After gaining first-class honours in English language and literature, in 1903, Hadow held a teaching post at Bryn Mawr, Pennsylvania. In 1906 she was appointed English tutor at Lady Margaret Hall, Oxford, and became lecturer there in 1909. During this period she published The Oxford Treasury of English Literature, edited with her brother, W. H. Hadow (3 vols.; 1907–8), and Chaucer and his Times (1914). She also edited collections of essays on Addison (1907) and on Goldsmith (1918), and selections of work by Walter Raleigh (1917), and translated (with W. H. Hadow) Litzmann's biography of Clara Schumann, published as Clara Schumann—an Artist's Life (1913).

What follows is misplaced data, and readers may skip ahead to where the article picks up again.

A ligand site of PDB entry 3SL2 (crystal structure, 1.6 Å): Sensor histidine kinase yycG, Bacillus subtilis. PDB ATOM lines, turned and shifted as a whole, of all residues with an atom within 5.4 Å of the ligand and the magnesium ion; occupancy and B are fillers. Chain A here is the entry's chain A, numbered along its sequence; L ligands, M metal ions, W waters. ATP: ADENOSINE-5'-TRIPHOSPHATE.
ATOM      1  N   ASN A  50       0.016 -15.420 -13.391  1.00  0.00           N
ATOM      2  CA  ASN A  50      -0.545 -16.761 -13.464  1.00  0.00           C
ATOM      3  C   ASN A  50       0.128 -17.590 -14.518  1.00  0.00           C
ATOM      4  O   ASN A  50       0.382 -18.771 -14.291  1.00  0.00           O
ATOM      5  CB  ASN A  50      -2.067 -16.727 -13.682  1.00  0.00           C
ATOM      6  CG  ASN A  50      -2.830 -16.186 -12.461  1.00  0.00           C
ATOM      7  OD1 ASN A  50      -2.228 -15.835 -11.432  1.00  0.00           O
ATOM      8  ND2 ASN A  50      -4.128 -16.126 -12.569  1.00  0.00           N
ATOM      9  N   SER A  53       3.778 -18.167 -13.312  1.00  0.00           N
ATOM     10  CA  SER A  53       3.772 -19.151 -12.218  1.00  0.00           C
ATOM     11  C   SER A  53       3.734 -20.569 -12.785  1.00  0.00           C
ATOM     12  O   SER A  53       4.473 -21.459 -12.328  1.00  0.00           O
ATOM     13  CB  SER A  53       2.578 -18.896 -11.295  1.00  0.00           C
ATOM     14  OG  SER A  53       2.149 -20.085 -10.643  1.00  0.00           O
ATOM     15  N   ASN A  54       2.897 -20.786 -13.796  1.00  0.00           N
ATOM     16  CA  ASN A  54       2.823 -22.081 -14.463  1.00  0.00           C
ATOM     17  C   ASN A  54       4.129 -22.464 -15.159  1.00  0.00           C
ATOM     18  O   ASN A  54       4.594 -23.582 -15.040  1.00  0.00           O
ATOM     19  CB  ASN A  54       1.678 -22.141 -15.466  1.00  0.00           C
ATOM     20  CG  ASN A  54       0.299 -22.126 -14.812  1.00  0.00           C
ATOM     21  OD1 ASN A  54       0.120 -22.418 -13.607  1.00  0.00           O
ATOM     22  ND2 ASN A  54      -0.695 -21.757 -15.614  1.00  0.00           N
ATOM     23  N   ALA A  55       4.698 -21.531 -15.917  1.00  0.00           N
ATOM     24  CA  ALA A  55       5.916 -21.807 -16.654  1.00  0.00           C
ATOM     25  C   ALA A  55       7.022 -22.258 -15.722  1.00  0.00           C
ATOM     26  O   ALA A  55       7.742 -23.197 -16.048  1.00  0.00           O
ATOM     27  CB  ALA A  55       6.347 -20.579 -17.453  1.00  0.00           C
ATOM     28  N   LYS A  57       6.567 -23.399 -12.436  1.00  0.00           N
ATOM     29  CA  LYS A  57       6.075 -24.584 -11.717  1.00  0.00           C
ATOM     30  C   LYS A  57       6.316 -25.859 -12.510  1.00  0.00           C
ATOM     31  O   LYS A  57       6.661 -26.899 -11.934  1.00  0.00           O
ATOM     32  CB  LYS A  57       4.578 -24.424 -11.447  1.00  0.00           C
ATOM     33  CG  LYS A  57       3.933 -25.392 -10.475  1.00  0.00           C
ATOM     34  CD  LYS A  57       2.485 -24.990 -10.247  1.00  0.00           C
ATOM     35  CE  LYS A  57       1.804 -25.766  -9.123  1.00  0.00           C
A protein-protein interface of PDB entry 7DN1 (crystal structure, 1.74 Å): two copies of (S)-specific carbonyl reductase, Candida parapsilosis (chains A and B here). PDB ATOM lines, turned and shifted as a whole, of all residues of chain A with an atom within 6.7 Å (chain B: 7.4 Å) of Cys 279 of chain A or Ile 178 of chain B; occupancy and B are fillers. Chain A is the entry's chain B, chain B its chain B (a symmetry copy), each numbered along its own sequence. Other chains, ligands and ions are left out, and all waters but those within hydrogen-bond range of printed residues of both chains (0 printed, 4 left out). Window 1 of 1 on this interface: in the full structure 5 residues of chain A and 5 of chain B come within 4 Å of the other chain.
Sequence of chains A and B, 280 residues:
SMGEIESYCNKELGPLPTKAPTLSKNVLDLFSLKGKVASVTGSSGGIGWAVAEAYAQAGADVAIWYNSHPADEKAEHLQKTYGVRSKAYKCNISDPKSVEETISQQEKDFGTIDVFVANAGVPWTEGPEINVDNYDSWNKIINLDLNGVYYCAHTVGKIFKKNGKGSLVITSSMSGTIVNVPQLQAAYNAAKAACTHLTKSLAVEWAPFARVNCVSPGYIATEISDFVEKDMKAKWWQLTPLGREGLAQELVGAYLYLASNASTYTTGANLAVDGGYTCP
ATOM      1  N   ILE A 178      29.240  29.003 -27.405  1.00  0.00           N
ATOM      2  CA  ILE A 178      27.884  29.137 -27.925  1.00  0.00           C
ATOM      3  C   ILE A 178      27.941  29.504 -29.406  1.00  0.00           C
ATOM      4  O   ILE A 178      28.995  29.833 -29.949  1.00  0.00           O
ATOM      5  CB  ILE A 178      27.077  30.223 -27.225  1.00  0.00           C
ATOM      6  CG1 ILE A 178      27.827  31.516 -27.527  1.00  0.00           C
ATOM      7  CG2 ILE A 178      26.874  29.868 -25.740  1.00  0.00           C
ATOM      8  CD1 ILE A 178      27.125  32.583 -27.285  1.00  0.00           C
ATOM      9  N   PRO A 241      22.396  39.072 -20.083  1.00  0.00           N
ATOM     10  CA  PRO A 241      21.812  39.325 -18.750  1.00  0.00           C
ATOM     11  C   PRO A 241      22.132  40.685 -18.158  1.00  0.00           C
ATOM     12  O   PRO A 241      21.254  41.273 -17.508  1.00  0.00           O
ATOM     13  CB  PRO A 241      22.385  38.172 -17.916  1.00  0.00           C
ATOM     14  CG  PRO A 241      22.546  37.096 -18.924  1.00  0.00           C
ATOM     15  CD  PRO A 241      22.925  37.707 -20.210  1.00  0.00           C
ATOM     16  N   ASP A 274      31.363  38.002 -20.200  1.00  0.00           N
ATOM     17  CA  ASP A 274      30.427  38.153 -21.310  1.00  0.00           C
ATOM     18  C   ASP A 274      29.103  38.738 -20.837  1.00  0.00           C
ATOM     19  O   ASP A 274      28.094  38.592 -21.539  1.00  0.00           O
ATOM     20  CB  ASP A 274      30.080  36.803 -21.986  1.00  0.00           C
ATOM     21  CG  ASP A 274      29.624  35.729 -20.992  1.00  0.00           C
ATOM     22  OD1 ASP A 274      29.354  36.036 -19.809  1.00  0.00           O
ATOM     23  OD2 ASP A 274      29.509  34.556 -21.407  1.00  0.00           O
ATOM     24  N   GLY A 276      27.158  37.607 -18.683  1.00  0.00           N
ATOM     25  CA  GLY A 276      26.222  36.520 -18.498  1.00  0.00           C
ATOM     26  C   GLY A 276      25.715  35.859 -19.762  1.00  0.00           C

Grace Hadow's interests in social problems and practical solutions, and her flair for organization, quickly became apparent during the First World War. Her life as a scholar was interwoven with practical concerns: her writing was undertaken while looking after her widowed mother; at the same time, she was working with Belgian refugees and helping to develop the Women's Institute in Cirencester and surrounding villages of which she was elected president in 1916. When her mother died, early in 1917, Grace resigned her Lady Margaret Hall lectureship to seek full-time war work, and was recruited to run 'a most unconventional department of Extra Mural Welfare' in the Ministry of Munitions, charged with organizing women's work in the factories, crèches, housing, and lodgings. Following this, she was persuaded by W. G. S. Adams in 1920 to become secretary at Barnett House in Oxford, founded a few years earlier in memory of Canon Barnett of Toynbee Hall.